1811 - Alceste and Active with Pauline and consorts


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1811 Light Squadrons and Single Ships 376

port, immediately unmoored the squadron and prepared to go in pursuit of what was supposed to be a French squadron from Triest bound to Corfu, consisting of the 40-gun frigates Danaé and Flore and 32-gun frigate Carolina, the fugitives from Captain Hoste in the preceding March. As a strong French force was at this time assembled at Scisina, for the avowed purpose of making an attack upon Lissa, Captain Maxwell could not leave the island without providing for its defence. Accordingly a lieutenant, midshipman, and about 30 seamen, from the Alceste and Active were embarked on board three prize gun-boats lying in the port ; and the whole of the marines belonging to the Alceste , Active, and, we believe, Unité, were landed as a garrison for the two batteries erected on Hoste island at the entrance of the harbour. Leaving, then, the direction of affairs to Captain Bligh of the Acorn, Captain Maxwell, with the Alceste, Active, and Unite, began warping out of the harbour against a fresh east-north-east wind ; and by 7 p.m., after very great exertions on the part of their officers and crews, the three British frigates were at sea.

At 9 h. 30 m., when close off the south end of Lissa a strange vessel to windward fired two guns, and the Unité boarded her. She proved to be a neutral, on board of which Lieutenant John M'Dougal, of the Unité, had taken his passage to Malta. On that same morning, about 40 miles to the southward, this vessel had discovered three French frigates. Lieutenant M'Dougal instantly obliged the master of the neutral to put back, in order that the squadron might be informed of the circumstance, and the vessel was on her return to Lissa when thus fallen in with by the squadron. With the cheering prospect in view, Lieutenant M'Dougal resumed his station on board the Unité ; and the three British frigates were soon under all the sail they could carry, against the fresh wind that now blew from the east-south-east.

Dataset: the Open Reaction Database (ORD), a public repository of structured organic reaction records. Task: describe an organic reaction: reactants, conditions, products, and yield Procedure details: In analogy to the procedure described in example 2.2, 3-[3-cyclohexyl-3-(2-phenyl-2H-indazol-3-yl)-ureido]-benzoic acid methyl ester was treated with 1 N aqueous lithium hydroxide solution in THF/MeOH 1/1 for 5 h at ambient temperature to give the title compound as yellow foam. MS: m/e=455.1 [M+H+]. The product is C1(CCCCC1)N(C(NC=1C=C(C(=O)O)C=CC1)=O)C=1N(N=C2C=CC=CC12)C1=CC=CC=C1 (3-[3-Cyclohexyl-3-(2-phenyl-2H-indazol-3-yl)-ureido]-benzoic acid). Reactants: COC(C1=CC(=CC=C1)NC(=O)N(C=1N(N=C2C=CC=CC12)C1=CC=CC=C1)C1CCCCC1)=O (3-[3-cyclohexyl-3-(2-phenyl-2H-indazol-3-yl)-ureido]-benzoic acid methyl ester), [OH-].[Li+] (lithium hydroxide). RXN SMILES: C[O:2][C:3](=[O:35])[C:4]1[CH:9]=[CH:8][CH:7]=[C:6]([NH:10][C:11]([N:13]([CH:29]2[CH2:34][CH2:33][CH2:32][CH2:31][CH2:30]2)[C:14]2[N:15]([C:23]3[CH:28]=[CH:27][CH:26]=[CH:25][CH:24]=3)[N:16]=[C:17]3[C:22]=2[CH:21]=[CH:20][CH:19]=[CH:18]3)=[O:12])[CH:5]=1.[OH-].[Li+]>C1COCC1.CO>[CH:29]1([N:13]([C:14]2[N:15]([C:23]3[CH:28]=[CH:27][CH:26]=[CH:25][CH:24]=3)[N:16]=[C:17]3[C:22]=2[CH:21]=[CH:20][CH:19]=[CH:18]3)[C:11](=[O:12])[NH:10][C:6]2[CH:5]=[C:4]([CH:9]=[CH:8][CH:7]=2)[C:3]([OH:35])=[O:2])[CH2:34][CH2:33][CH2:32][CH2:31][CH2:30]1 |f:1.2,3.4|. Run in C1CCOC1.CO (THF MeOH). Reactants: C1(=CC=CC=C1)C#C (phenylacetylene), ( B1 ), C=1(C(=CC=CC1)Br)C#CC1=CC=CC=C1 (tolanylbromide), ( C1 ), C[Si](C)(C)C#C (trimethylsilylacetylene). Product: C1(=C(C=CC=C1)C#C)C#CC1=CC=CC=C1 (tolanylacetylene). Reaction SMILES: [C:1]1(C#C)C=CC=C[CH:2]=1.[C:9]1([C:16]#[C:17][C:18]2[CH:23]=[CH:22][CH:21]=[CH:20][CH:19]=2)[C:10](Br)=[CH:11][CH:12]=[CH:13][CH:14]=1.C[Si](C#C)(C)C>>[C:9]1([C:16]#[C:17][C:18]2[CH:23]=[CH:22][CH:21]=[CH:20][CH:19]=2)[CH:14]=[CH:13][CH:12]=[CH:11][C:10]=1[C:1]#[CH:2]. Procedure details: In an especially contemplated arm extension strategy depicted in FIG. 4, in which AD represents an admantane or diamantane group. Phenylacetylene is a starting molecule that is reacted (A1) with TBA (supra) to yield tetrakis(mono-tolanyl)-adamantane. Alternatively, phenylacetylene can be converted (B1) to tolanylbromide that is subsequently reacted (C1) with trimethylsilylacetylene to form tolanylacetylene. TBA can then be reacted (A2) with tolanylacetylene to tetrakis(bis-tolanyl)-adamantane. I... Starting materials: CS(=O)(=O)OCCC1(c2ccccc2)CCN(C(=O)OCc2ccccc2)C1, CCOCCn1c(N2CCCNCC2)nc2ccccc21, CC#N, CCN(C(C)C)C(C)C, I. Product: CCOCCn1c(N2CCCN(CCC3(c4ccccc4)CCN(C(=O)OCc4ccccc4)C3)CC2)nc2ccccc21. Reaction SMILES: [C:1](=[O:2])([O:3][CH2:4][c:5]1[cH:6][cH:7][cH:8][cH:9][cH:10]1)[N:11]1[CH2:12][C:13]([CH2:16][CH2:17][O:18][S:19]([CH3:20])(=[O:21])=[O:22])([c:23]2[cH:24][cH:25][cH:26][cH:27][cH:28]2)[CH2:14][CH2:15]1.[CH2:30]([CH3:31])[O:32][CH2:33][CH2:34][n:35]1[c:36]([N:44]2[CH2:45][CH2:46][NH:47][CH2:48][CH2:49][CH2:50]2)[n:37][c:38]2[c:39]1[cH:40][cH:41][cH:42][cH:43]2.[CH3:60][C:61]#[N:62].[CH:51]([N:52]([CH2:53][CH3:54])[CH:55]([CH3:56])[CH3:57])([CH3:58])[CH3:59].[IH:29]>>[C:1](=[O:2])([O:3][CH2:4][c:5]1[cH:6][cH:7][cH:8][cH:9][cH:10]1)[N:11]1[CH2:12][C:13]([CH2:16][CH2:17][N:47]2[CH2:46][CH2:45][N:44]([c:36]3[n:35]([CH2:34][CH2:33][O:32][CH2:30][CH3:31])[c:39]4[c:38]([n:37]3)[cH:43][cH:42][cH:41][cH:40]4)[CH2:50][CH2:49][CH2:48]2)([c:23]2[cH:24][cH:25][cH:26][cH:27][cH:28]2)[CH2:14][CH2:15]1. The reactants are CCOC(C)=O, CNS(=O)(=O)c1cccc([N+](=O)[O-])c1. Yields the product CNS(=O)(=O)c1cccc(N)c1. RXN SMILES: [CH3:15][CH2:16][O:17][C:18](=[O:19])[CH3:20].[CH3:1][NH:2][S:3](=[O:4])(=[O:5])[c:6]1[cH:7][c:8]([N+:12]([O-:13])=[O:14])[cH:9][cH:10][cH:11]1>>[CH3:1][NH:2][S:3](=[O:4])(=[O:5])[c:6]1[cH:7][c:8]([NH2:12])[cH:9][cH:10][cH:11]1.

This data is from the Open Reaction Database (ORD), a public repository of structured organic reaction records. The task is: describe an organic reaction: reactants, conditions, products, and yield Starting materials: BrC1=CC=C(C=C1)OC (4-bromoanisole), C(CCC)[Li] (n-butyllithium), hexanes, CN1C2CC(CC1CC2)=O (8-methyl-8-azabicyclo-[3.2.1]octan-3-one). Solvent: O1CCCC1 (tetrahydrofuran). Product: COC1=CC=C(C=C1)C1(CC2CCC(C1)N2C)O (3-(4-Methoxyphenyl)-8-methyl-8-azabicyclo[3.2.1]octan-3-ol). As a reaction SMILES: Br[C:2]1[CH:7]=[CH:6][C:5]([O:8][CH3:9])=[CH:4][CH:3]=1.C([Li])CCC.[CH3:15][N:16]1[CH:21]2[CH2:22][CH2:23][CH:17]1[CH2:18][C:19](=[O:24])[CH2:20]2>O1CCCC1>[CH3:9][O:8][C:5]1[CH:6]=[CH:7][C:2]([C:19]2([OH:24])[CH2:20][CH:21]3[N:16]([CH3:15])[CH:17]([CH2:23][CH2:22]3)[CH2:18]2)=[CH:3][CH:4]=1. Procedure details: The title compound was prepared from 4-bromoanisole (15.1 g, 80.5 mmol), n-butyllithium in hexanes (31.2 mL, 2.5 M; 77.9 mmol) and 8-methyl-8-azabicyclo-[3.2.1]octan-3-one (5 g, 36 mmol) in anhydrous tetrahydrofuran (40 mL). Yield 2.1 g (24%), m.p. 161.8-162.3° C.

On the 29th, at 9 h. 20 m. a.m., the island of Augusta in sight, the Active made the signal for three strange sail in the east-north-east. At 10 a.m. the strangers were made out to be frigates, and were in fact, not the three French ships already named, but the 40-gun frigates Pauline, Commodore François-Gilles Monfort, aîné, and Pomone, Captain Claude-Charles-Marie Ducamp-Rosamel, and the frigate-built store-ship Persanne, of 26 guns, Captain Joseph-Andre' Satie, from Corfu since the 16th, going to join the French squadron at Triest ; for which, and for the batteries of the place, they had on board a quantity of iron and brass ordnance. At first the three French frigates formed in line on the larboard tack, and stood towards the British ships ; but, on making out the latter to be an enemy's squadron, M. Monfort bore up to north-west, and set studding-sails, followed, under an equal press of canvass, by the Alceste and her two companions.

At about 11 A, M., finding that she could not keep way with the Pauline and Pomone, the Persanne separated from them and

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